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Last review date: November 22, 2020
Posted on: Jun 15, 2013 07:02PM - edited Jun 15, 2013 08:18PM by Moderators
I just saw an interview with somebody from Duke University on Fox news. He made it sound like this is the Holy Grail for estrogen positive women who've failed on Tamoxifin and Aromatase Inhibitors. I sure hope he's right! This has been approved in Europe and will most likely be approved here. He said it was right under their noses all along, and it's expected to work well on late stage breast cancer. This would be the next step after failure of the anti-hormonals instead of going on to chemo. It completely shuts down the estrogen receptors. Some of you may qualify for the trial.
Osteoporosis Drug Stops Growth of Breast Cancer Cells, Even in Resistant Tumors
About This Article
Published: June 15, 2013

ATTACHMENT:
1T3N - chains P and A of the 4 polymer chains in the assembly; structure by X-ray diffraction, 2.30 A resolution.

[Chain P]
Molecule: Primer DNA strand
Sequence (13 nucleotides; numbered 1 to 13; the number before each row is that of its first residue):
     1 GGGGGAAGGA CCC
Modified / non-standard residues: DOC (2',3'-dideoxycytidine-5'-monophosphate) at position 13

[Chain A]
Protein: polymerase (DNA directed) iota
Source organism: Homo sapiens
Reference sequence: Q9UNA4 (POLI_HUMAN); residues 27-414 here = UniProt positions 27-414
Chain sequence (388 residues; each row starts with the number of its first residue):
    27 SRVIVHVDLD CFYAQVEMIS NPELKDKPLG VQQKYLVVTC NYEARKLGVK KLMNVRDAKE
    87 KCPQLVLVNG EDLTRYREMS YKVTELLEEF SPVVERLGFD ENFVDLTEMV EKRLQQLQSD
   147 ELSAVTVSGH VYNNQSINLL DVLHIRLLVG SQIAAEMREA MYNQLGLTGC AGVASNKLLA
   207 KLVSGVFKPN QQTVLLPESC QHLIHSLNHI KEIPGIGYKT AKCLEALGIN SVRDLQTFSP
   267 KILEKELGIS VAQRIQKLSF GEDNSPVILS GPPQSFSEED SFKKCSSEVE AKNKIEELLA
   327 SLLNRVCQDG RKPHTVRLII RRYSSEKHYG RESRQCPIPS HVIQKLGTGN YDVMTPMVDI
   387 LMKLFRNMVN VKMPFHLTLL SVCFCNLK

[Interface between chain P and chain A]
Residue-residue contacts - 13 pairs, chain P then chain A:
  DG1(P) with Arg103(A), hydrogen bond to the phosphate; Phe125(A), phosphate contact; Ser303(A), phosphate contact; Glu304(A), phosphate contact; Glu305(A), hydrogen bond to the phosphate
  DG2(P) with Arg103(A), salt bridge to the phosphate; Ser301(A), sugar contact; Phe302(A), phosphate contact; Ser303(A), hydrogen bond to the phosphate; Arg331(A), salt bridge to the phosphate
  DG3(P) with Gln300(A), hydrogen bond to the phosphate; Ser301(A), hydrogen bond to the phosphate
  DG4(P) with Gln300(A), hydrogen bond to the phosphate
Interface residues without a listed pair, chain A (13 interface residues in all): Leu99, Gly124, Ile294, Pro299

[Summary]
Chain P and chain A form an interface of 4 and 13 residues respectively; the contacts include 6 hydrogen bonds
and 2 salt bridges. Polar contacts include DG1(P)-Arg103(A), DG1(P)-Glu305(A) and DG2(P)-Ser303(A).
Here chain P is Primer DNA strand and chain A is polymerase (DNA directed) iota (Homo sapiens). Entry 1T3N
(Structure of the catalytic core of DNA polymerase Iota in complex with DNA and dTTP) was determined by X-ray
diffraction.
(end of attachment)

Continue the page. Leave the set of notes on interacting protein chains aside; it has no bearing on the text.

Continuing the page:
Updated: June 15, 2013
By Duke Medicine News and Communications
DURHAM, N.C. -- A drug approved in Europe to treat osteoporosis has now been shown to stop the growth of breast cancer cells, even in cancers that have become resistant to current targeted therapies, according to a Duke Cancer Institute study.
The findings, presented June 15, 2013, at the annual Endocrine Society meeting in San Francisco, indicate that the drug bazedoxifene packs a powerful one-two punch that not only prevents estrogen from fueling breast cancer cell growth, but also flags the estrogen receptor for destruction.
"We found bazedoxifene binds to the estrogen receptor and interferes with its activity, but the surprising thing we then found was that it also degrades the receptor; it gets rid of it," said senior author Donald McDonnell, PhD, chair of Duke's Department of Pharmacology and Cancer Biology.